If you do decide to set up the bias yourself, you will need either a multimeter with a 100mA DC current range, or a 100mV DC Voltage range, depending on your amp circuit, or one of the special dedicated valve bias meters which make setting up the bias of an amp with no special bias measurement points a lot easier. I will describe how to use both.
Using a standard multimeter, digital or analogue, before you begin, you will need to know if your amp already has bias test points fitted. If you are very lucky, your amp will have external bias measurement points on the back of the chassis, and maybe even a rear chassis mounted bias adjustment pot. If that's the case, check whether you need to measure millivolts or milliamps (probably millivolts as these test points often connect back to a low value resistor, often 1 Ohm, which is in the cathode current path of each output valve). Then set your meter to its 100mV DC range (or 250mV is fine) connect your meter to the test point pair, keep your hands well out of the way of the amp, power it up (you can leave any standby switch "Off" if fitted) and wait for the valves to warm up. Now is a good time to just check that they all light up and glow nicely.
If anything crackles, flashes or goes pop at this stage, or the valves don't light, switch off immediately.... its almost impossible to fit the new valves in their sockets wrongly but something is certainly wrong... technician time!
Now switch the standby switch to "On" and you should be rewarded with the usual slight hum/hiss your amplifier makes, as well as a reading on your multimeter. Now careful adjustment of the bias pot with a suitable small insulated screwdriver or trim tool can be used to set the bias to the correct setting. This varies between one type of output valve and another and may be anything between about 25mA (reads as 25mV across a 1 Ohm resistor) and 40mA for larger valves.
The setting will slightly affect the richness or tone of the output, or affect the overdriven distortion sound at very high volumes, and you are free to experiment within that sort of range running the valves colder (lower current) or hotter (higher current). If there is more than one set of bias points and bais pots, measure and adjust these in the same way.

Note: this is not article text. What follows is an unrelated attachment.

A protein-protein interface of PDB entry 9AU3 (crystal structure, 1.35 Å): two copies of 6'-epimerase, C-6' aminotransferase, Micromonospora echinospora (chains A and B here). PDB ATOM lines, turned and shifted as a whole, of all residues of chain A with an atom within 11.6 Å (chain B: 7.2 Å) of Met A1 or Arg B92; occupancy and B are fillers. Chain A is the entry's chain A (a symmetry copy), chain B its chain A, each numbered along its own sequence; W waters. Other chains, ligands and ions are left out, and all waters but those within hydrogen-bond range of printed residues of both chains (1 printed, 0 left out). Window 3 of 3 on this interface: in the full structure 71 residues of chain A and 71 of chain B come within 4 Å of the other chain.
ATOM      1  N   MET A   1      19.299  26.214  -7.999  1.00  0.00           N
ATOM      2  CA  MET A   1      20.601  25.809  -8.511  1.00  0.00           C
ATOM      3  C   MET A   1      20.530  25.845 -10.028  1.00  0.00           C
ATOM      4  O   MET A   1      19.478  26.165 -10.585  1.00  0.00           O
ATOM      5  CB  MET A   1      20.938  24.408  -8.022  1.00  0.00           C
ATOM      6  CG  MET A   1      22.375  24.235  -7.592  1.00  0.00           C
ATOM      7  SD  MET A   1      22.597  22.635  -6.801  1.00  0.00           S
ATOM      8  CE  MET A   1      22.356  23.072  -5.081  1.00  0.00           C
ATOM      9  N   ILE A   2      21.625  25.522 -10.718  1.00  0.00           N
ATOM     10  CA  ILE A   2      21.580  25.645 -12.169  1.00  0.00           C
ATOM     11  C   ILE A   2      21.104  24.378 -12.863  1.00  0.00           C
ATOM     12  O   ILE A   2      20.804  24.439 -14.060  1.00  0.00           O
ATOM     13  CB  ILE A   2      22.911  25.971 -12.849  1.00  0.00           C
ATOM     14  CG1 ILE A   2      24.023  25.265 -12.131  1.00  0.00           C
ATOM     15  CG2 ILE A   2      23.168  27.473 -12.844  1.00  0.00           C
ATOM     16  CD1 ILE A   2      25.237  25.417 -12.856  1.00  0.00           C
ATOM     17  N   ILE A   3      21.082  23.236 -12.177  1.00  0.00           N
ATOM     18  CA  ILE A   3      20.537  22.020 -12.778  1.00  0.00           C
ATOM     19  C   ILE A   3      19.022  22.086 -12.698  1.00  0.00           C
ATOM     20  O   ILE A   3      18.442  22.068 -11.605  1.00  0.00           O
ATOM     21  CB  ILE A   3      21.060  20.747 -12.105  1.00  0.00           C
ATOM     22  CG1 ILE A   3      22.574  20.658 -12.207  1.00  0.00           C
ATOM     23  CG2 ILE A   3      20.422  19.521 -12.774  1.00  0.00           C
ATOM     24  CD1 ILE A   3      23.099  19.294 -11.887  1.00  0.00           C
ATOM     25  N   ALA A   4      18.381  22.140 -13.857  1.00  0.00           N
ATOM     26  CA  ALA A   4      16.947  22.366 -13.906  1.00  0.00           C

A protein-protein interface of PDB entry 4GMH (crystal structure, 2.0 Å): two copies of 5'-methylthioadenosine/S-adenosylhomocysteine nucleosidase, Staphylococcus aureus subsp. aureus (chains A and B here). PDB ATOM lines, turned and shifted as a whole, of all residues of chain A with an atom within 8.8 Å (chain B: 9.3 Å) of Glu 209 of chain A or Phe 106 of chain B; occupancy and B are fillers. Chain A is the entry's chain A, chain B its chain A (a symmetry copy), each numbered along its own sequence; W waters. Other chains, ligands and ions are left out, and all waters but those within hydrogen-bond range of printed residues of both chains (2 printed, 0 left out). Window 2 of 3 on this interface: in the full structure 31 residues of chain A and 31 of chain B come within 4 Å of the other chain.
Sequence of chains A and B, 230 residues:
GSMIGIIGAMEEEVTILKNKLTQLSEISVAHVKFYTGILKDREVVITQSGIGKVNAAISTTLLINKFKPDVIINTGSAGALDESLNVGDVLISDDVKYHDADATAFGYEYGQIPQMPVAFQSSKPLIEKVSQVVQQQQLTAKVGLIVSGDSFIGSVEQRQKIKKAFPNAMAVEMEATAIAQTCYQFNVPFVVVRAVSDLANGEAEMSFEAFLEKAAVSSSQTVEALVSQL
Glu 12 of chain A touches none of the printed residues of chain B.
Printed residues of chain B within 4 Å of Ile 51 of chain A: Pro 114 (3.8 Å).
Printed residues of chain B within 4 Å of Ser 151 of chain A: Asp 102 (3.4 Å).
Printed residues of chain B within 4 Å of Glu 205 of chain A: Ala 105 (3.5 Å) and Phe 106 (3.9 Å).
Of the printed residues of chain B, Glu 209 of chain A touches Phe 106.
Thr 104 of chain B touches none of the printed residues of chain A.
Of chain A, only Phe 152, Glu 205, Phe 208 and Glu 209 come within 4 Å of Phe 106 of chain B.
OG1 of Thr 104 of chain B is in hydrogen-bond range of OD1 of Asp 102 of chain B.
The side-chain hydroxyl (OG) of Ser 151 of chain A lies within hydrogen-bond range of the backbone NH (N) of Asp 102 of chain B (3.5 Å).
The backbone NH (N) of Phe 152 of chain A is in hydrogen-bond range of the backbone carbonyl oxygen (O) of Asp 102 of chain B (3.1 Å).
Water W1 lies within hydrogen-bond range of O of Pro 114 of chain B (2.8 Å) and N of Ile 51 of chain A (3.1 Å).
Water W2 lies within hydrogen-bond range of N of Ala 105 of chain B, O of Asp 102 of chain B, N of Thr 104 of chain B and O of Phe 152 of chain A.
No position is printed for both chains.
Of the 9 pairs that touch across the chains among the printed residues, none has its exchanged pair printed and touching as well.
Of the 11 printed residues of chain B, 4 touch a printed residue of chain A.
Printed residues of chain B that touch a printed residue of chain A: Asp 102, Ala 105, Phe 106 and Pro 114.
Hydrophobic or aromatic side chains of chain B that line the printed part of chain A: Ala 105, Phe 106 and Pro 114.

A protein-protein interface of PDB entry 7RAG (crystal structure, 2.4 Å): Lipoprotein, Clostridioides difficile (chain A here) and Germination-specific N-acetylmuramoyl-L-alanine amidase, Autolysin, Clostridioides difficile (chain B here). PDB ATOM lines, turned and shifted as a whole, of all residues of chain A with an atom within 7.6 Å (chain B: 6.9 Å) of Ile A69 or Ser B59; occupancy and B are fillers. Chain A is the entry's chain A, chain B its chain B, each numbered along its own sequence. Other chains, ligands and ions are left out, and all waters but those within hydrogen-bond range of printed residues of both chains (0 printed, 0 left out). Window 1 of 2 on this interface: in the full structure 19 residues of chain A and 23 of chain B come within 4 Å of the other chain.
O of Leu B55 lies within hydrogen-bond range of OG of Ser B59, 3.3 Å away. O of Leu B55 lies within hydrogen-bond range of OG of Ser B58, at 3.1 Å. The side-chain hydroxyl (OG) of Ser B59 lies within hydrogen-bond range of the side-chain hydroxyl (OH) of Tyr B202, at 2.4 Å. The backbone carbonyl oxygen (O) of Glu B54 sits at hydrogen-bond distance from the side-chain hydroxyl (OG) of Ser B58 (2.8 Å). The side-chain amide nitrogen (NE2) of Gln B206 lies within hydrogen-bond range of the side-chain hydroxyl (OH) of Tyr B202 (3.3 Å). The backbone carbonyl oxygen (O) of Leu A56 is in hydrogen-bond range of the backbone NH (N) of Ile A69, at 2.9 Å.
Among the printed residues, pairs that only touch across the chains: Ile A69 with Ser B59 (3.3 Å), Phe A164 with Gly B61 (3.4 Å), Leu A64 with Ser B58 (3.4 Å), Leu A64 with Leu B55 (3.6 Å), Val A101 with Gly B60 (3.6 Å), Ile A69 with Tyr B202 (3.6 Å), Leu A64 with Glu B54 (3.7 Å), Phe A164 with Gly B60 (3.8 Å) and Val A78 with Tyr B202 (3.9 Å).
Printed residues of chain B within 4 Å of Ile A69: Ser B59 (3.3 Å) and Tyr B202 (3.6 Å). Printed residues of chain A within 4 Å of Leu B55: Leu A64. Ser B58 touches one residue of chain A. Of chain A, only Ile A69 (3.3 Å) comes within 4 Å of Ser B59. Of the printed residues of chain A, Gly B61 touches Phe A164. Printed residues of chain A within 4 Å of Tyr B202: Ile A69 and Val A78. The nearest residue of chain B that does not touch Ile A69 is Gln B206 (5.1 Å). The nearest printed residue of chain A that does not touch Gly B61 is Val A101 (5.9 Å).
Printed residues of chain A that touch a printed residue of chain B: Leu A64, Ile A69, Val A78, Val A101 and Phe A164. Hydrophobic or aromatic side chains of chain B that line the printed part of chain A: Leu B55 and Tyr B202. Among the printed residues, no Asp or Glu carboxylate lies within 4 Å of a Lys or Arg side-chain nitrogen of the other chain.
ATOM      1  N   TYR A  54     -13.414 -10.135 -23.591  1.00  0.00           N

It's a good idea to leave the amp running just sitting there for an hour or so then recheck the bias setting, as new valves do "burn in" and you can expect to see your initial setting drift away and need to readjust it.
Those of you without the luxury of bias test sockets need to get close up and intimate with the inside of a live 500V amplifier chassis. This one is ONLY for experienced electronics buffs and technicians. If you do need to put a hand into the exposed or removed chassis to adjust an internal bias preset pot, then keep your other hand well out of the way and under no circumstances lean on or hold the chassis (or any other possibly earthed metal item nearby) with it as one slip could easily result in an electric shock up one arm, through your heart and down the other arm, possibly fatal.
There are probably internal test points for the bias measurement and a small preset on the board, if there is a board! Worst case is that there are no test points at all, in which case you could start playing with 1 Ohm resistors and a soldering iron, or you could switch to a dedicated bias meter. I am not going to go into any more detail about the 1 Ohm resistor and multimeter method, as I am not going to encourage anyone who doesn't know how to do this already to try it. If you do need to remove the chassis completely to gain access to the bias points or bias pot, do remove the output valves at least first, as amp chassis are very heavy and its all too easy to crunch and smash one of those big valves as you try to heft the chassis out!
Instead, lets look at the use of a valve bias meter. These are lovely little pieces of kit which consist of a little meter in a box (or sometimes a set of sockets to plug into a standard multimeter set to read 100mA/mV as previously) and a lead or set of leads that go from the box to your amp and these have Octal double sided plug and socket type headers on them.
With the power off and unplugged, you remove an output valve, plug the header into the amps chassis valve socket and plug the valve into the top of the header. Hands out of the amp, plug in and warm up, and the valve bias current will be displayed on the meter. Adjust (carefully, watching what your hand is touching) and leave to soak test, then readjust and the job is done. Switch off, unplug, wait for the amp to cool down and discharge, remove the valve and header and plug the valve into its chassis position. Repeat in the other valve positions if there is more than one bias pot, referring to the diagram or instructions for your amp.
Once complete, reassemble any chassis and cover plates you may have had to remove and enjoy your revitalised amp in all its glory!
Not sure which valves your amp takes? Try this useful table written to help you choose.
- Guitar Amplifier Valve Kit Table
Each of these valve kits contains every audio valve you will need to change all the valves in the amplifiers listed, as well as telling you how many of each type there are and there is even a picture so you can compare the valves with your amp.
Valve Bias Meter